It wasn't unexpected that, for his next record, DJ Shadow would move away from the general leftfield sound of his first two releases. What is unexpected is just how far he's migrated. From blues and Bay Area-specific hip-hop to Coldplay-esque rock, Shadow touches them all. But for the first time ever in reference to any of his albums, which have always functioned as wholly consumable things, the question is how well The Outsider actually works as an entity. The songs are all pretty strong, and to his credit, there's a kind of logic in the track order, with emcees like Lateef, Q-Tip and Little Brother's Phonte Coleman acting as the backpacker segues between the more mainstream rap tracks ("Seein Thangs," for example, a Katrina observance featuring David Banner). There are also softer, prettier melodies (like the John Cage-sampling "Triplicate/Something Happened That Day"), but there's still quite a disparity between them. And because nothing is really a continuation of Shadow's past work, The Outsider will probably disappoint those who were hoping solely for a sequel to Endtroducing, or even for just radio rap. However, if you leave behind expectations and simply trust the producer, Outsider is an interesting, if not completely cohesive album, and another glimpse inside DJ Shadow's mind. That's all we ever want from him, anyway.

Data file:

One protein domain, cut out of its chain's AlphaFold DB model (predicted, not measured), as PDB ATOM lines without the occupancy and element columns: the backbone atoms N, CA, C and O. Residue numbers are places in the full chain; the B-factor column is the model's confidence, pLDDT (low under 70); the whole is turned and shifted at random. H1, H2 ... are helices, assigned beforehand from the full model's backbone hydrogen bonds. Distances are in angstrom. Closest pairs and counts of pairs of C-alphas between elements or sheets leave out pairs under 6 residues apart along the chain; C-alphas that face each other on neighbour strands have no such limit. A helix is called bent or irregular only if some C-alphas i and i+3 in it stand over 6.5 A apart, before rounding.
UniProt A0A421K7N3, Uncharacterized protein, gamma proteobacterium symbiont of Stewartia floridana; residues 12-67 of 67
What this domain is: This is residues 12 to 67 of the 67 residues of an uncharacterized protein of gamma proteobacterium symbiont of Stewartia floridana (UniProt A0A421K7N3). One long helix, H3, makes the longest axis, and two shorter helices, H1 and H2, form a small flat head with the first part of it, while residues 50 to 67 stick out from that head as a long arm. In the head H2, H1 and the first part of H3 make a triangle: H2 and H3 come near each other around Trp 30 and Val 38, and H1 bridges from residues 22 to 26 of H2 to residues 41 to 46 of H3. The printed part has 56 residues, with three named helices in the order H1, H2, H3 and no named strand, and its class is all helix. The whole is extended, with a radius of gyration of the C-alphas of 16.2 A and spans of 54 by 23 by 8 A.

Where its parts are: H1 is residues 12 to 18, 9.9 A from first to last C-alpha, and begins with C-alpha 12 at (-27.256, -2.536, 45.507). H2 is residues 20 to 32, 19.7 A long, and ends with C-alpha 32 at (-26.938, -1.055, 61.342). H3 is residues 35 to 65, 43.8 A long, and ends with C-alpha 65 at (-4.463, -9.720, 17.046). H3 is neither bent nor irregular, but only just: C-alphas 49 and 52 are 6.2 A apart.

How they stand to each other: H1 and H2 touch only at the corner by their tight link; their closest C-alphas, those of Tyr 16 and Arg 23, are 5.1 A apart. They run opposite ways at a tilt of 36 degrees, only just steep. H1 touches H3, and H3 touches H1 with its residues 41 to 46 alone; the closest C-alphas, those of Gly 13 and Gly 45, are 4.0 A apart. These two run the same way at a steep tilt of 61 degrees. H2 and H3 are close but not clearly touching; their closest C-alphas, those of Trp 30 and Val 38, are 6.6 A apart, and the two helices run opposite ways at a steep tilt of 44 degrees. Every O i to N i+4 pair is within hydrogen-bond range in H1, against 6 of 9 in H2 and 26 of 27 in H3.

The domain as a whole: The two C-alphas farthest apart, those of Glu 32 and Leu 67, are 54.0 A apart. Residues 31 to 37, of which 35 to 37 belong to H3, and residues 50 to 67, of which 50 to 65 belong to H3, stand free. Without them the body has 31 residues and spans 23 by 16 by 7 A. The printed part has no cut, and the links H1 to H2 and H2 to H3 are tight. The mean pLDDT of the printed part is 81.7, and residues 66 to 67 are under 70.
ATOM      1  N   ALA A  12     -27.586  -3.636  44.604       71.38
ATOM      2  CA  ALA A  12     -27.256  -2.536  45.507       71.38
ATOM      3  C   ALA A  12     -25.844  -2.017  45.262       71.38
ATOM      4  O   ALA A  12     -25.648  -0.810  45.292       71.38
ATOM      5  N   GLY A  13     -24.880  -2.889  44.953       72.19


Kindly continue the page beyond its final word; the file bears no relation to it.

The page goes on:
Marisa Brown writes about music for Metro Times. Send comments to firstname.lastname@example.org.